My very first pair of jeans was delivered to my house in a blue Simpson Sears truck. I convinced my mom to order them from the Spring –Summer catalogue. They were “Western Style, Fly Front.” These were my first zip-up pants with a waistband and belt loops, and I was nine years old. Before this, I had worn mostly skirts, sewn at home by my mom, and stretch-pants, also from Simpson Sears (the kind that came in a set with a matching candy-coloured striped stretchy shirt).
I felt like a cowgirl when I squeezed on my new jeans. I was still a “goblin-shaped” girl, so I sucked in my tummy to help the zip reach the top, then threaded a hand-woven inkle belt through the loops. I finished the outfit with one of the tops from my stretch pants sets. It was the first of many mix-and-match fashion adventures.
I wore my jeans to school almost every day. One day, at recess, something made me laugh so hard that the zipper on my jeans split wide open – broken. The principal drove me home and waited outside while I changed back into my old stretch-pants.
Soon, I was in high school, where I joined the jeans explosion of the 70s. Star Jeans, with a rat-tail comb in the back pocket for grades 8 and 9; Seafarers, and Le Cullotier in grade 10. Jeans were the uniform that signaled every kid’s status. There were real and fake styles, depending on how much Mom and Dad were willing to spend. Regardless, we wore those jeans long, with platform shoes, and stepped on the hems, dragging them through the mud on the way to school until they trailed behind us in cool tatters and wicked the dampness halfway up to our knees.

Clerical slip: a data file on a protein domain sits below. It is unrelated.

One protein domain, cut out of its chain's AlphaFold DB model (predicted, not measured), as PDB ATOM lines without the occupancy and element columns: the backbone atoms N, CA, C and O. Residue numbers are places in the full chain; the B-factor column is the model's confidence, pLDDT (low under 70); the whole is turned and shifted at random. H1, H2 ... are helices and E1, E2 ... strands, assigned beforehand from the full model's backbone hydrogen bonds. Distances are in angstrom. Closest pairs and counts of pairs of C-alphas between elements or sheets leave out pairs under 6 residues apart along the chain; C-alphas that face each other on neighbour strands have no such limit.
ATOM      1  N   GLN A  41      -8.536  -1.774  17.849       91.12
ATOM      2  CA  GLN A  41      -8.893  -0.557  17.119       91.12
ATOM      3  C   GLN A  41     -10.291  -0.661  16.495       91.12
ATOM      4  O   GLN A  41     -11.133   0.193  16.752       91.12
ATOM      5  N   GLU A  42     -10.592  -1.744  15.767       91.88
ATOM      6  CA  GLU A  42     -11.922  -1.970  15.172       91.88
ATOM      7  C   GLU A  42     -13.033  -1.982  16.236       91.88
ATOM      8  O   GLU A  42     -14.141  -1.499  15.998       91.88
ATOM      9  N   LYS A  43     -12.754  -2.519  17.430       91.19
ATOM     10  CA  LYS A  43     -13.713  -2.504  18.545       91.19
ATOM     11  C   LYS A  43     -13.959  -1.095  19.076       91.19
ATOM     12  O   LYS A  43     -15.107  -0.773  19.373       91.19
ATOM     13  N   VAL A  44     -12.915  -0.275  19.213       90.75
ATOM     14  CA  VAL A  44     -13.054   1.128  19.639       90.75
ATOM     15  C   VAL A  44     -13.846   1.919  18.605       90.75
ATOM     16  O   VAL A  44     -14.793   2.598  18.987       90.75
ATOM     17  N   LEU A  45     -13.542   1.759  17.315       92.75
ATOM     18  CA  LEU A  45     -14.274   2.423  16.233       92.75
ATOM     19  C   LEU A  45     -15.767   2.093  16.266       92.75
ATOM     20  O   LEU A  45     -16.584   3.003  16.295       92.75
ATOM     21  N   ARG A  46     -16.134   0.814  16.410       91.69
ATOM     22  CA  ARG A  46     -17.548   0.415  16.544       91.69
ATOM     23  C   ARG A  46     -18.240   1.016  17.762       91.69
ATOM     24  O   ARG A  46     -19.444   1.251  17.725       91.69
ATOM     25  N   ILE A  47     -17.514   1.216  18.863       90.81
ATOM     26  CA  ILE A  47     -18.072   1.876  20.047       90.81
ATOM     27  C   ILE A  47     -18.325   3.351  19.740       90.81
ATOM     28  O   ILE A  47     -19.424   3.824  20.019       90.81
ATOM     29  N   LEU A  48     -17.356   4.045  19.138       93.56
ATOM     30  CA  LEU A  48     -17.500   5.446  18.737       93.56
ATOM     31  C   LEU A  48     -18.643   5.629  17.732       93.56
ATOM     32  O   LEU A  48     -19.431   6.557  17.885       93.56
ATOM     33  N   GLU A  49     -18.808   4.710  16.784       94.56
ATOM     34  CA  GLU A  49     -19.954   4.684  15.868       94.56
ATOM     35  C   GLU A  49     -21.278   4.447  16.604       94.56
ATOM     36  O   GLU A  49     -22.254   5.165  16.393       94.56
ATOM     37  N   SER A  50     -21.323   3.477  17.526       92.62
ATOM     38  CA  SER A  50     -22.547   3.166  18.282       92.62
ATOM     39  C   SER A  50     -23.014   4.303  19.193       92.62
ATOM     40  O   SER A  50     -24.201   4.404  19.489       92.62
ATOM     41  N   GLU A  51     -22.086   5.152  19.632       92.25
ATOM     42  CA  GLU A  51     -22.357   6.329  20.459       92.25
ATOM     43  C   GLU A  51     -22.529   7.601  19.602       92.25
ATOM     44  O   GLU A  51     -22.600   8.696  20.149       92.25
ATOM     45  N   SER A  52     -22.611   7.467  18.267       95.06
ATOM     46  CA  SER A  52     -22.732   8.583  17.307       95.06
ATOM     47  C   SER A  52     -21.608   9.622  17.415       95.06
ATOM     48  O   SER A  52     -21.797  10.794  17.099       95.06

Then there was graduation and university and the new wave Euro-chic 80s, with stone wash, acid wash, floral print, skinny legs, coloured high-top shoes and asymmetrical jackets to match our trendy haircuts. I listened to my boyfriend’s import EPs, studied the album covers to see what people were wearing and sewed my own jeans to beat the trends.
Then, out of nowhere, there were babies, whose jeans had snaps up the insides of the legs for easy diaper changes, then denim overalls from Please Mum. I focused on dressing the children, and slipped off the fashion bandwagon to the ease of Cotton Ginny – and that was on a good day. Sweat pants were the new jeans.
Now the babies are grown, and I negotiate: HOW MUCH?! When my children shop for new jeans, and stifle my boring stories about the days when $24 for a pair of French Jeans (with the red white on blue stripe label stitched into the seam) was thought by my parents to be excessive.
I wear Mom jeans, with just a tweak of spandex for comfort, and watch “What Not to Wear” on television, and hope I won’t embarrass the kids with my fashion ineptitude. On the weekends, yoga pants are the new jeans, and I never, ever suck in my tummy to help the zip reach the top.question: what are your jeans memories?
mompoet - miles and miles of denim in one lifetime